It is good to be back among friends, to once again worship with the Christian Community that embraced me as one of their own when I first moved back to New England in 2006. Your love of me brought healing, hope and eventually new love and new life into my life, and I am glad that I have been able to bring my wife and son, the fruits of the love you cultivated in me, here with me today, and I am blessed that you continue to support me in my call to the ministry through your invitation to have me speak here today – and so I extend a deeply felt “Thank You” to Lael, and all of you, for this opportunity.
And it is about embracing the stranger that I wish to speak of today. In today’s world, we see increasingly extreme cases of violence and brutality afflicted by those with power upon those who have little or none. And, our public discourse has degenerated from a dialog for finding common ground for action into a strident battle over whose demagoguery is the most pure and right. The quarrels and injustices grow ever more daunting; and the gaps that separate us seem wider, every time we turn around. All of these are examples of how rejecting those who are different, placing those who are foreign or strange – those not of our “family” – on the other side of a gap that has been opened between us and them.
And once it’s there, no matter whether we created it or others, it seems like there is nothing we can do to bridge that gap; to rebuild relationship and trust once they have been extinguished. We can’t fix it. Change for the better has never seemed so out of reach as it does now. These strife-laden gaps make it all too easy, and reasonable, to retreat into protecting our own turf: responding to differences with others’ by hardening our positions, and demonizing them in return.
Please join me in prayer…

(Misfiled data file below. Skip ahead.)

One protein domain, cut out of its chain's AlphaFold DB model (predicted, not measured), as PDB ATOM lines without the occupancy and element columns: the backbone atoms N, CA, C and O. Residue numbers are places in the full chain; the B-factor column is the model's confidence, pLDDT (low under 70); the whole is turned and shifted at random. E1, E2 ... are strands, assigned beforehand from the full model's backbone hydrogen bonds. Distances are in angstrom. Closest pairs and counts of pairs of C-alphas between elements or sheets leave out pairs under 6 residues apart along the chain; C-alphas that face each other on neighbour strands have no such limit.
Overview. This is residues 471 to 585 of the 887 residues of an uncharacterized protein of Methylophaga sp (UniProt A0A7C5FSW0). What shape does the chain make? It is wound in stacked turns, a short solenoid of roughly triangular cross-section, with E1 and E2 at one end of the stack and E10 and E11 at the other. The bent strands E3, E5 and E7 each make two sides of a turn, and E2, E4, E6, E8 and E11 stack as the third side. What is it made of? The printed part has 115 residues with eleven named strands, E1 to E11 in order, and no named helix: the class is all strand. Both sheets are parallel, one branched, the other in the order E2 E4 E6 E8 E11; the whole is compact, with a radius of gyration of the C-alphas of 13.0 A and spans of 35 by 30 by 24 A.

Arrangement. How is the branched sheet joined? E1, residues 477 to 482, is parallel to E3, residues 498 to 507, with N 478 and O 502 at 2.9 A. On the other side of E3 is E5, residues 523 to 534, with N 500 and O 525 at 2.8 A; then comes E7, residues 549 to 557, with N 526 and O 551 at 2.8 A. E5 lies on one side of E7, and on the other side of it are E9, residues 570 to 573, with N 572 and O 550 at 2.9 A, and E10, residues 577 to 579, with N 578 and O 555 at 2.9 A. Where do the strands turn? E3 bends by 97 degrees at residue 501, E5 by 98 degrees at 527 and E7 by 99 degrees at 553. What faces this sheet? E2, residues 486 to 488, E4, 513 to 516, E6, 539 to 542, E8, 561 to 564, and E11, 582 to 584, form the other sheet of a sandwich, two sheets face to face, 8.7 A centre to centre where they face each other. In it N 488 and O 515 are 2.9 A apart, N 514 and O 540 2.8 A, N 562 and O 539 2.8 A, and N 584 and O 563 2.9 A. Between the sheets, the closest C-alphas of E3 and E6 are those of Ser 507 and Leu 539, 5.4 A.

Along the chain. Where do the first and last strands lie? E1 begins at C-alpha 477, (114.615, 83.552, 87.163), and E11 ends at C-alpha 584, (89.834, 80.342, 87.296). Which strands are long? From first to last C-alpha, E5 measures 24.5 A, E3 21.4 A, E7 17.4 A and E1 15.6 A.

Lord, open our eyes and hearts here today. Work in us to set aside our truth for your truth. Open my mouth, Lord, that I may be a faithful witness to your Gospel; that your Holy Spirit, working through my voice, and in the hearts of all of us here today, is made manifest. And, in turn, make us ready to share your gospel with all whom we encounter, and all who seek to know you and your boundless love and grace. Amen.
I began by naming how we create gaps between ourselves and others, gaps that promote so much misunderstanding, conflict, and injustice in so many places. And so I wonder, how can we fix this? How can we, as people of faith, reach out with the message of love and compassion and respect for our fellow human beings that is at the heart of the teachings of Christ to bridge these gaps?
This question was much on my mind as I meditated upon this morning’s gospel reading: the story of a Centurion concerned for his slave. A man of power in Capernaum: a Greek, an outsider, and the man who built their synagogue. A man who had profound respect for those over whom he had the right and might to dictate how they lived their lives, and perhaps even whether they lived at all.
Now, we usually see one of two interpretations of this story. The first is that the great faith of the Centurion results in a “reward” from God: a miracle, the healing of his slave. I’m skeptical.
For one thing, Jesus did not claim to have performed a miracle, nor did he say one occurred. Nothing here says this is a miracle, and in fact the slave’s healing is mentioned only in passing at the end of the story. So, it seems this may have been seen as a confirmation that God loved the Centurion, and the slave, as much as God loved the Jews, but to push it a half step further to say that God loved the Centurion more than the Jews is not supported by what we read here, and conflicts with the Bible’s most fundamental message, that God loves us all, unconditionally and equally.